The Arroyo in question is Arroyo Seco in Pasadena, CA, and the year is 1913. The bridge is the Colorado Street Bridge, known locally as Suicide Bridge after its completion, and 1913 is the year it is being finished and opened. You’ve all seen Colorado Street; it’s the avenue that the Rose Parade goes down on New Year’s Day. Young Nick Chance is an inventor and a bird caretaker on the local ostrich farm when the book starts, hence the race. He is developing a method of solar lighting, and gets a job working on the bridge lighting it, thus saving them from running an electrical system clear across. But there are a number of mysterious things going on, which seem to center upon the bridge. When Nick’s life is saved by a psychic stray dog, who he adopts and names Royo, he finds himself drawn into these events.

Jacobs, who is normally a journalist, has made old Pasadena come alive. The Busch Gardens, then lived in by Lilly and Adolphus Busch, sound like a fairy land-they were labeled the ‘eighth wonder of the world”. The details of the ostrich feather industry were something I’d never come across before. He describes the local businesses in detail, all of which existed- and some still exist! The characters are likable and rather whimsical, but even though I liked Nick a lot, he (and the others) had no real depth. When the story moved to 1993, I lost a lot of interest in the story. The era itself is less interesting to me, and 1993 Nick isn’t as compelling. The plot seemed to move along in the past, but sort of just… petered out in ’93. Is it worth reading? If you have any interest in Pasadena (or L.A. area) history, yes, absolutely, as long as you’re okay with it being magical realism or historical fantasy. If not, it might not be the first historical fantasy I’d reach for. Will I read another book by Jacobs? Yes, once the shut downs end I’m going to have the library get “Smogtown” for me, and possible another of his books. This one’s a four star for me.

Sunday, March 8, 2020

The Invention of Yesterday: A 50,000 Year History of Human Culture, Conflict, and Connection, by Tamim Ansary. Hachette Book Group, 2019

Like the butterfly effect, what happened in China affected what happened in Rome; what the Vikings did affected the world. No culture is ‘pure’; every nation has been changed by others. We are all interconnected; progress does not take place in a vacuum.

The average world history book aimed at the English speaking world tends to start with the Fertile Crescent, give a fair bit of time to the Greeks and Romans, and then go straight to Western Europe for the rest of the book, with some time spent on North and South America. Ansary looks beyond those, and focuses mainly on connections. The far flung Roman Empire put many different cultures and religions in touch with each other, as did the Vikings, and then the Crusades. When Columbus discovered the Americas, a whole new world of cultures, foods, animals, and inventions collided and merged. The advent of factory work changed how the world worked, as much or more than the transistor did. Communications and management changed the world as much as armies and navies did.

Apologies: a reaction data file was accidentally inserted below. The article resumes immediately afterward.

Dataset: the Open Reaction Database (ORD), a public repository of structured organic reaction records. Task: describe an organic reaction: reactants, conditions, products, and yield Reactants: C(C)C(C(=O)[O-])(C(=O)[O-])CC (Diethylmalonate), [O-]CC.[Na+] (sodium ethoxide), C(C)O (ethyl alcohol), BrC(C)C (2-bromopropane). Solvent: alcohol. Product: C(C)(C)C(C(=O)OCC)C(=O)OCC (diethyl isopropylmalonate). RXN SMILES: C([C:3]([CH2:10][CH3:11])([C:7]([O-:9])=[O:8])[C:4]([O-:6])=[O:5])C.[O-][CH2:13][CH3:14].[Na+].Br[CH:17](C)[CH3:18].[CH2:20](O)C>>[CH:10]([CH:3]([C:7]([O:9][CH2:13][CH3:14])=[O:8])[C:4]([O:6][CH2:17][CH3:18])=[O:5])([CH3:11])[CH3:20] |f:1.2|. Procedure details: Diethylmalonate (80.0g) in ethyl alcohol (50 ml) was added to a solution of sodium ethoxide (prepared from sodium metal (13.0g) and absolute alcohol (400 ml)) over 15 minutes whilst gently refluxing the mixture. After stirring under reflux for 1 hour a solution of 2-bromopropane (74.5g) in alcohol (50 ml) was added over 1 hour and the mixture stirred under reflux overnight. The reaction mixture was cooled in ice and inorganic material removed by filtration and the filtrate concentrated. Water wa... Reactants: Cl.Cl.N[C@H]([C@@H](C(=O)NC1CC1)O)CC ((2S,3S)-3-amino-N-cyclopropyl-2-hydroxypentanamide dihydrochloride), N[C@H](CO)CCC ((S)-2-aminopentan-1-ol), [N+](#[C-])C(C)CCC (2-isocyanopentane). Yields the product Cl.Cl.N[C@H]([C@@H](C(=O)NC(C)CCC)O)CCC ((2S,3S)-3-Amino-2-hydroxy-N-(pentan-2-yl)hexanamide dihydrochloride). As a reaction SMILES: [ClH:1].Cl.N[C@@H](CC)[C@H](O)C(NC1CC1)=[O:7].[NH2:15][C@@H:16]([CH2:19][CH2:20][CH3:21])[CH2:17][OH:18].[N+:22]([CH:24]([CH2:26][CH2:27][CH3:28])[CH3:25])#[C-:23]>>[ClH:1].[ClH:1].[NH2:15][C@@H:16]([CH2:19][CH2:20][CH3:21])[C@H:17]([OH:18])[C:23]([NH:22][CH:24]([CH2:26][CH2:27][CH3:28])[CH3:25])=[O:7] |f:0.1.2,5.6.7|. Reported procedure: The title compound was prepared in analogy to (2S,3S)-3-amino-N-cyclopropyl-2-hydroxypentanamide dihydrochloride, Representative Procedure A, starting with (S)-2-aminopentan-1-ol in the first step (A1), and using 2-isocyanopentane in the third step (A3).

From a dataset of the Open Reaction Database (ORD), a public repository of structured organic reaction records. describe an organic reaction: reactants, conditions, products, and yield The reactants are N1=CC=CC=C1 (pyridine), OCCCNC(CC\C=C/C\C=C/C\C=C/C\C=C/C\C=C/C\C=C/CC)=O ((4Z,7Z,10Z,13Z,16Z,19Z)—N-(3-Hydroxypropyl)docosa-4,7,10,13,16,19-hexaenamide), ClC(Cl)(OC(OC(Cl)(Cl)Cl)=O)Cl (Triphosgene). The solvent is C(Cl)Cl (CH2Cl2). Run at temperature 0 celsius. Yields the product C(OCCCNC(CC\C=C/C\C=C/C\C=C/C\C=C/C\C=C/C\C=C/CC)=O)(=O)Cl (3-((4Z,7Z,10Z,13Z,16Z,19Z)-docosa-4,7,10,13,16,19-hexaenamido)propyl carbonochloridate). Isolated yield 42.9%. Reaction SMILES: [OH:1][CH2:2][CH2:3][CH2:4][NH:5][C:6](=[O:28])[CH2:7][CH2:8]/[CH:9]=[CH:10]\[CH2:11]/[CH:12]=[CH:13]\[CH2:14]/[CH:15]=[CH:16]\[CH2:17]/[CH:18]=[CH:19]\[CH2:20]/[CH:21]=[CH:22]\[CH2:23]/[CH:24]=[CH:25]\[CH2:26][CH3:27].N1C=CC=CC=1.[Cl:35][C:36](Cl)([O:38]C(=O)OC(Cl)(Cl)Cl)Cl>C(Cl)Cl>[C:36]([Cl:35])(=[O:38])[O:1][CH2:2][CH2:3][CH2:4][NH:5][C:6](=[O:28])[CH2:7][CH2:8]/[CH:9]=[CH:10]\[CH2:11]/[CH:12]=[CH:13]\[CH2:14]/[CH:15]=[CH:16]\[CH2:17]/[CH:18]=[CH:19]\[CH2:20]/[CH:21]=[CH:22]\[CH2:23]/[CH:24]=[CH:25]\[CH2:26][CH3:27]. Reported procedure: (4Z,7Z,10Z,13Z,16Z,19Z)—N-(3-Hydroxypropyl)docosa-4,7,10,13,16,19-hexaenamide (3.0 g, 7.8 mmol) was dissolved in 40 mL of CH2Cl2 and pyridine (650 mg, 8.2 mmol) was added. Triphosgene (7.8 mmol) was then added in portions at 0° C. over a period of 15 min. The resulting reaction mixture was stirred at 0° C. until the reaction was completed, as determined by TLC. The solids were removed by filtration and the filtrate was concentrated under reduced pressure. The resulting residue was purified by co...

The book reminded me of “Guns, Germs, and Steel” in the way the author looked at things other than kings and armies as forces that shaped our civilization. Ansary is a bit more casually written, at times drifting into slang, but the thinking and writing is solid. I enjoyed this book a lot, and it taught me things I’d not thought of before.

Monday, March 2, 2020

All My Cats, by Bohumil Hrabal. New Directions, written 1995, translated 2019

In 1965, having published his first books to good sales, Hrabal and his wife purchase a country house an hour away from the city where they live and where his wife works. Like a fair number of rural places, it comes with hot and cold running cats- a feral colony which is really quite tame. When they spend the weekend at the cottage, or when Hrabal retreats there to write, the cats flow into the house like a tide, sleeping on the bed, and eating well. When in Prague, Hrabal worries about their welfare. Meanwhile, the cats do what feral cats do- they breed. And when there, his wife frequently utters the only line of dialogue she is allowed: “What are we going to do with all these cats!?”

Does this sound like a nice, heartwarming story, about a man who loves cats and rescues them? After all, the cover is adorable pencil drawings of cats… but think again. This is no Disney story.

Yes, this is a man who loves cats. But as time goes on, he becomes overcome with pressures. The neighbors complain about the cats because they are killing birds. He is under pressure to produce more writing. He is under pressure because of the cost of feeding the cats. And, of course, there is his wife, worrying about the feline deluge. And this leads him to some shocking, violent acts- the kills some of the cats, very brutally. This is no needle of mercy from the vet; this is being beaten to death. And as he does it, he knows it’s wrong, and he knows he had a choice to be merciful, because he lies to his wife and tells her he went to the vet and got chloroform for them. And then the pressure on him gets worse, because he feels terrible causing such pain to the cats and kittens. I believe it created a psychotic break of sorts.